This worked great for literally millions of people and now sophisticated VPN services like Identity Cloaker mean that you can get access to connections in lots of countries across the world.  You can unblock TV stations in whichever country you need simply by switching to a VPN based in that country.  For example I frequently switch around the different regional versions of Netflix to find something I want to watch - the US version has loads more stuff than any other though.

So what's the problem with VPNs now?
Well the issue if that the world's copyright system is in a bit of a mess when it comes to global access, which is why so many restrictions exist.Netflix might pay for the ability to stream a certain blockbuster in the US but it may not have those rights for the UK or Canada for example, which is why they have so many different regional versions.  Most companies are coming under increasing pressure to stop this practice and enforce the region blocks.

The BBC has started blocking loads of VPNs en masse and so have lots of the other big media broadcasters who operate online.  One of the most aggressive though is Netflix which seem to be trying to completely block all VPN access to their services - you'll just see this picture if you try.

Over the last few weeks virtually every single VPN provider has been blocked from accessing Netflix - which is why so many people are getting upset.  Remember you can pay for a Netflix subscription but if you're country doesn't have a licensed version then you'll get no access.

How are they doing this and what's the best VPN for Netflix now?

There are potentially a few methods companies like Netflix could be using for doing this. However it seems fairly obvious which one they are employing.  Most IP addresses in use on the internet are split into two sections - residential and datacentres.   Most VPN servers are of course set up in these datacentres across the world and they're fairly easy to identify.  Although these companies can't identify that a VPN is being used they are able to determine that an IP is non-residential - which is how they are blocking VPNs so conclusively.

Obviously the war is now moving on and a couple of the best services are fighting back.  Identity Cloaker will be releasing an update to it's program this week which will include several hundred residential IP addresses in it's service to be used when Netflix is being accessed.  These are indistinguishable from normal home based IP addresses so won't be blocked. The disadvantage is that they are much more expensive so we could find that the best VPN for Netflix turns out to be quite expensive, but perhaps these companies will absorb the cost.

For those still suffering - with the BBC, Hulu and others such as Netflix block VPN services - there is good news.  Identity Cloaker Netflix have risen to the challenge and integrated loads of residential IP addresses into their infrastructure - primarily for Netflix use - currently only supporting US Netflix (which is the best anyway!)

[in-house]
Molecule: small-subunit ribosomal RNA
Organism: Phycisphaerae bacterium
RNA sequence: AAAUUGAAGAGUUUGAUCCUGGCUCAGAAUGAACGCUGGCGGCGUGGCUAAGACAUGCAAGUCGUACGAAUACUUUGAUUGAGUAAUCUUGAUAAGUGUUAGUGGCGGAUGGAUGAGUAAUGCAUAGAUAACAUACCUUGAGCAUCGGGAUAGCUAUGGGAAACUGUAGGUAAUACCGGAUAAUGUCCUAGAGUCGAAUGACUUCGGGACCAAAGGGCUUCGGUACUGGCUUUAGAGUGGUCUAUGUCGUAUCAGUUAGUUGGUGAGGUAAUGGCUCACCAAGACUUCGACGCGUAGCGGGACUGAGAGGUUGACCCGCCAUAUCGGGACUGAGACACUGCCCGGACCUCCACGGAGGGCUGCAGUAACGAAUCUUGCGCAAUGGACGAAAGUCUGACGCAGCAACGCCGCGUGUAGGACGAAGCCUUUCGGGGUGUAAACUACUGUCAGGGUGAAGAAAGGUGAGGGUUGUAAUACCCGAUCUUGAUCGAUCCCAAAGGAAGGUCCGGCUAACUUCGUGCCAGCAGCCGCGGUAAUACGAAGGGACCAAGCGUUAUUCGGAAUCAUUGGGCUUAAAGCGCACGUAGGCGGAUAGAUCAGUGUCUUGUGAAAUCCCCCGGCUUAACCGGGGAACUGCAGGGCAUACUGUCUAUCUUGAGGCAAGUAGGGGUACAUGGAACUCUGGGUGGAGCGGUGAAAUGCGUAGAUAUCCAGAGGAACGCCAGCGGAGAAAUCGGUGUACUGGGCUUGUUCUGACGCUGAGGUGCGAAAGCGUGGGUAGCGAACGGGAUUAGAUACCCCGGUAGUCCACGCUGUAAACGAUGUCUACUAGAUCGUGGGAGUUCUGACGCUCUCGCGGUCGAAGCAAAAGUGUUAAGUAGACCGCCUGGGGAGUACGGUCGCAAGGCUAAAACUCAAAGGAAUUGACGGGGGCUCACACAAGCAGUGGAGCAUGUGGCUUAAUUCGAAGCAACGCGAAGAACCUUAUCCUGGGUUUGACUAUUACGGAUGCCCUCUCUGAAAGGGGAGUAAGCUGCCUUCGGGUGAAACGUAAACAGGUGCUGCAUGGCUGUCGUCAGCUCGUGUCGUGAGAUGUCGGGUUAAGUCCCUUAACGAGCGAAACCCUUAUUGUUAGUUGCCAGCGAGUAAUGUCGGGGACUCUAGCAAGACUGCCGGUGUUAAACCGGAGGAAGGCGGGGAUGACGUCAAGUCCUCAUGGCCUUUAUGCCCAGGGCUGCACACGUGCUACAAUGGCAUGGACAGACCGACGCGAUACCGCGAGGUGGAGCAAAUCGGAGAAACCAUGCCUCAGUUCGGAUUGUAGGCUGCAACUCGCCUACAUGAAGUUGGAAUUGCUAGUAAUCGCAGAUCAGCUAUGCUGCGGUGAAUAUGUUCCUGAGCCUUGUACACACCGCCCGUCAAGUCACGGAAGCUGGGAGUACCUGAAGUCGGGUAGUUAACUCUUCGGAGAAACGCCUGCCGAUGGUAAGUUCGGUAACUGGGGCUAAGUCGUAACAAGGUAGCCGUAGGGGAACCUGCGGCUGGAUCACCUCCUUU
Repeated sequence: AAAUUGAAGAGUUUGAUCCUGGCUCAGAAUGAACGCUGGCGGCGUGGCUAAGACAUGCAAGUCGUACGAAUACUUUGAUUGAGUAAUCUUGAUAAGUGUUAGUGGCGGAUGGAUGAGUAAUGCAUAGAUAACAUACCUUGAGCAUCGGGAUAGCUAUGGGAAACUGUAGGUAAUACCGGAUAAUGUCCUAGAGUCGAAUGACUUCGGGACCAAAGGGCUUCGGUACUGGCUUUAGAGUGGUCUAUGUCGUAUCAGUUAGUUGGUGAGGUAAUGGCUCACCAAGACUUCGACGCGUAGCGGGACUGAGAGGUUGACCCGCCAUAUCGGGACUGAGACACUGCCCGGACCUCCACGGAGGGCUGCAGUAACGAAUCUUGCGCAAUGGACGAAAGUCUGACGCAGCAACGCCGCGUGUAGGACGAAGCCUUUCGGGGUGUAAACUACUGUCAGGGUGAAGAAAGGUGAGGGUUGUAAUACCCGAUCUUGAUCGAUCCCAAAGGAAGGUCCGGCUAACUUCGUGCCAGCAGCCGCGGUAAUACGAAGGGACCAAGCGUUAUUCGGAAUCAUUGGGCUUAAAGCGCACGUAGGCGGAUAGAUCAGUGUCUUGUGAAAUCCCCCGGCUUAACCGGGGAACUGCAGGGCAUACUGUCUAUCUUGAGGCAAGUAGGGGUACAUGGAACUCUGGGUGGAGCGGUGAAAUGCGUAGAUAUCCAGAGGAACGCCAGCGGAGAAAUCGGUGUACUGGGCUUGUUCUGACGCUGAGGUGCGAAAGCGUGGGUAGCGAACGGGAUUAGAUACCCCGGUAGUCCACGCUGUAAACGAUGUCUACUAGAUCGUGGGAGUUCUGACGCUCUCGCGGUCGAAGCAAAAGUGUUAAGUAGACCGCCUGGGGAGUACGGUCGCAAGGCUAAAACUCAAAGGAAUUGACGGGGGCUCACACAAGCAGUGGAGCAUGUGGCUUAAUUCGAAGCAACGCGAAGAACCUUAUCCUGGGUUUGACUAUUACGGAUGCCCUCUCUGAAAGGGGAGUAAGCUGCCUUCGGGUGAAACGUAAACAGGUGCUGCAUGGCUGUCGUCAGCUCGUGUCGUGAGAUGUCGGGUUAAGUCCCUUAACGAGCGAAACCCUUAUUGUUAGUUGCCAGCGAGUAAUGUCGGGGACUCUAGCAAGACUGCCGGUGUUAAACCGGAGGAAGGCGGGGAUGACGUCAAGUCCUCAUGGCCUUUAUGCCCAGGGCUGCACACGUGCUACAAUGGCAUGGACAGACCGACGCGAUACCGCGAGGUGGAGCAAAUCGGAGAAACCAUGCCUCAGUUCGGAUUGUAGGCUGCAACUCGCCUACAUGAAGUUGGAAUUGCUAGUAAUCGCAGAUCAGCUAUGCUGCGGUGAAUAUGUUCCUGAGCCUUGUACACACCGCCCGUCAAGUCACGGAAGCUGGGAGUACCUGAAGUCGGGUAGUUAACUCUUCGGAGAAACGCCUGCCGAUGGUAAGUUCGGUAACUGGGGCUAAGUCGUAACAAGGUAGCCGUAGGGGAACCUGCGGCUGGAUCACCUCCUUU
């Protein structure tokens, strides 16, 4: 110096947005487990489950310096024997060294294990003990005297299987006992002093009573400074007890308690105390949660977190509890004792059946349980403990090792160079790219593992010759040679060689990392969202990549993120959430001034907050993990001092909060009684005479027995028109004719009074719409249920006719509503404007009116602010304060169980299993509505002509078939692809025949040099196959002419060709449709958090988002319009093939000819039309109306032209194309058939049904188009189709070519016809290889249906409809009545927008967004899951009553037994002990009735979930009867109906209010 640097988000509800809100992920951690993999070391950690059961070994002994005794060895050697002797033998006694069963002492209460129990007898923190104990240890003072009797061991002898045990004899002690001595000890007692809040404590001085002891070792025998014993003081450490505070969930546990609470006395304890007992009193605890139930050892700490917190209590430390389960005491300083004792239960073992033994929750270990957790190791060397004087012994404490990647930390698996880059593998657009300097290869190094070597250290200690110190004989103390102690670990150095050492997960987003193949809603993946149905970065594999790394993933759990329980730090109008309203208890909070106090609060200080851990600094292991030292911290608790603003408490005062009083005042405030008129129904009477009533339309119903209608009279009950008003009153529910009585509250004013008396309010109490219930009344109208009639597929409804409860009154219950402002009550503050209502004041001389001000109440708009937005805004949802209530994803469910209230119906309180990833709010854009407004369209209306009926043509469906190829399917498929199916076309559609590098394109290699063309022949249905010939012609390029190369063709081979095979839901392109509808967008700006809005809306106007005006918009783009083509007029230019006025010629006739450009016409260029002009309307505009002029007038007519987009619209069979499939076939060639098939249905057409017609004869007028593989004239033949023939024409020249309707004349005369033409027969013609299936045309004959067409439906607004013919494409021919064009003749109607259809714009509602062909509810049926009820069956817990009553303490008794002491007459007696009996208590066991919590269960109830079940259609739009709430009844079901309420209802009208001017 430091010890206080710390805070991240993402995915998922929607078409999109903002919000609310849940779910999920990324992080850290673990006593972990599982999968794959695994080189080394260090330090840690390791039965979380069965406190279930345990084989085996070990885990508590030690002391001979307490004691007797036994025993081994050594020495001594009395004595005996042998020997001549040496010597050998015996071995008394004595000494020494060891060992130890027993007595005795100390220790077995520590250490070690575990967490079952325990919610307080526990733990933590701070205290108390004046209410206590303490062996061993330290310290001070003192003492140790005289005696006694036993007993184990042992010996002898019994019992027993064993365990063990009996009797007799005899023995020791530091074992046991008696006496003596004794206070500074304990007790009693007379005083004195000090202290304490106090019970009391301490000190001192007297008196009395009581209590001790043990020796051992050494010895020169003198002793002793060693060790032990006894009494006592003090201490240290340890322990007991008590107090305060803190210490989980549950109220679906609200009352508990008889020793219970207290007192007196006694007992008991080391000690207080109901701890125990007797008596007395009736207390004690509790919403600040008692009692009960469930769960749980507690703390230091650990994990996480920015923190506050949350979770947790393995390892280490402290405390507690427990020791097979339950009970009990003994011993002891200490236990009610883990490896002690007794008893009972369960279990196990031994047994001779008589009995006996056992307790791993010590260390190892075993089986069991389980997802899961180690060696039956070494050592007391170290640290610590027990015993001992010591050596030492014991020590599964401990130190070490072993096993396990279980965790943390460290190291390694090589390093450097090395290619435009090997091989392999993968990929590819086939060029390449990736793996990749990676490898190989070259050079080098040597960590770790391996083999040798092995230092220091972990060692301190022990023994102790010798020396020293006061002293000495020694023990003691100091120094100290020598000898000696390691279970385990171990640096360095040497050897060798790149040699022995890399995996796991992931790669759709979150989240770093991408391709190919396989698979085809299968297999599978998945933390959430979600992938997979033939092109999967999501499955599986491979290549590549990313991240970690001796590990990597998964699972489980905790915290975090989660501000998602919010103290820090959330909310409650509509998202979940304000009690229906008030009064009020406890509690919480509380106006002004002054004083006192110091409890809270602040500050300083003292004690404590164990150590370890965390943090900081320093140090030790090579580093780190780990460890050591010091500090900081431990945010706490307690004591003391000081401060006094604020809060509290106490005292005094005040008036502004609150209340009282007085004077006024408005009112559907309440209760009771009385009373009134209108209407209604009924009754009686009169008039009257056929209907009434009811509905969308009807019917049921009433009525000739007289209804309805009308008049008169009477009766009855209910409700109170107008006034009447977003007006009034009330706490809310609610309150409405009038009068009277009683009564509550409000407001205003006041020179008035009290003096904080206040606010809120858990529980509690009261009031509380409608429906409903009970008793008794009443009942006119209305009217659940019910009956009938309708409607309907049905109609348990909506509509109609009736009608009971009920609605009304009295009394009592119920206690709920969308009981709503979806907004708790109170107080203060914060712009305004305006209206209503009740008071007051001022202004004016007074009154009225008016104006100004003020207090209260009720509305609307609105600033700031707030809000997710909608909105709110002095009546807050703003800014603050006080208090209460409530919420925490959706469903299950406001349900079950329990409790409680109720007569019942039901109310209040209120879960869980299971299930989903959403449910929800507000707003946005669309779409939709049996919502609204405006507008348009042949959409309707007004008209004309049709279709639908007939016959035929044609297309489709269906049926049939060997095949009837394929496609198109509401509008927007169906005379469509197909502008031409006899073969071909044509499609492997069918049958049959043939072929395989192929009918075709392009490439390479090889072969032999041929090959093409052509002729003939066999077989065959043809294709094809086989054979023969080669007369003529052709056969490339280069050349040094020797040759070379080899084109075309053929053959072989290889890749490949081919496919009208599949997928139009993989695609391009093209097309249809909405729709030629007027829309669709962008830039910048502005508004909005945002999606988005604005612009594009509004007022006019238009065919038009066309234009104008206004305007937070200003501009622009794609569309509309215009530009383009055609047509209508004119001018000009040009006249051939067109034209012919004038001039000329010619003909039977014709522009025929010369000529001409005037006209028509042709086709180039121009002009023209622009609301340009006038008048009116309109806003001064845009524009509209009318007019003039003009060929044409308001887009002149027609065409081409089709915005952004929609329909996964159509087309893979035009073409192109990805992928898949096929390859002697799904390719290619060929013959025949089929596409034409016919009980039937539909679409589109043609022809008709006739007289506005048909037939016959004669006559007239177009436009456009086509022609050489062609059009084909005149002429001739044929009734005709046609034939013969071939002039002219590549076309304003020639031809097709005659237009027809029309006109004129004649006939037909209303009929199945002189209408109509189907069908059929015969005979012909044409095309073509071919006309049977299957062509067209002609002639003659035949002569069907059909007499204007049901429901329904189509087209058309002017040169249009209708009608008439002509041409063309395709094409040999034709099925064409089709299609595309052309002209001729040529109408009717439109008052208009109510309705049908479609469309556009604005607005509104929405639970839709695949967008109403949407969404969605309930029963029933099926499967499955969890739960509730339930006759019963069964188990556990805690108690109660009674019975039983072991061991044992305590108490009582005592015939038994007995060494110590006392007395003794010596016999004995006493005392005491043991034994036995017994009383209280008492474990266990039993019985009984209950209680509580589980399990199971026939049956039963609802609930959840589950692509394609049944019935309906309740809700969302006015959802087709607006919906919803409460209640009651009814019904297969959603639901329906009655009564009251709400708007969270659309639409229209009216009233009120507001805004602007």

How to Get a Random English IP Address

The new wave of VPN and proxy services are becoming increasingly sophisticated in part due to the increasing efforts to identify and block them. There is something of a technological war going on between these services on one side and an array of logging, filtering and blocking software and hardware on the other.
The first casualty is arguably the simple proxy, for sometime this offered a simple method of sidestepping these blocks but unfortunately these rarely work now. Even the BBC which operated a rather lax blocking regime for non-UK visitors for many years now stops proxies connecting to their online services.

In some sense it's not surprising that proxies have had their day, they were a little too simple and ultimately often created more security issues than they solved. The upside is that the VPN/SSH services offer much more privacy and a host of security features.

Using a Random UK IP Address,

This is one of my favorite features from the security program Identity Cloaker which I've personally used for many years. It gives you the facility to switch IP addresses automatically and rotate them.

Here's a quick video demonstrating this feature in action:
So why would you want to switch addresses like this?

Well one reason is it increases your level of privacy and makes it much harder to spot that your using a proxy/vpn service. For example consider what logs look like at the ISP if you're using a static VPN service. Although nobody can see your data, they will notice that every web transaction goes through a single server address - it's fairly simple to see that you are using a proxy or VPN.

Same goes for your logs on any internal network, a single IP address for all your web traffic suggest that your data is being routed through a server usually a proxy. If you happen to live in a country where the government actively seek to control the internet this can be dangerous too. The use of a single VPN is not hard to detect if you spend the time looking for it. This is why it can be so useful to periodically rotate your IP address it make it much more difficult to detect.

As you can see from the demonstration you have complete control over this feature, from specifying the exact time when you should switch servers, right to controlling which countries you switch too.  So it's perfectly possible to configure a different England IP Address to be assigned every 30 minutes or so.

There is a slight break in your internet connection whilst the software switches servers but it's hardly noticeable unless you set it to change every few minutes.  You would set it to a specific country to ensure your browsing experience doesn't change much, e.g Google would use the correct country and so on.   However for the ultimate security you should change to Any Country and a smallish rotation time for a totally random IP address every few minutes !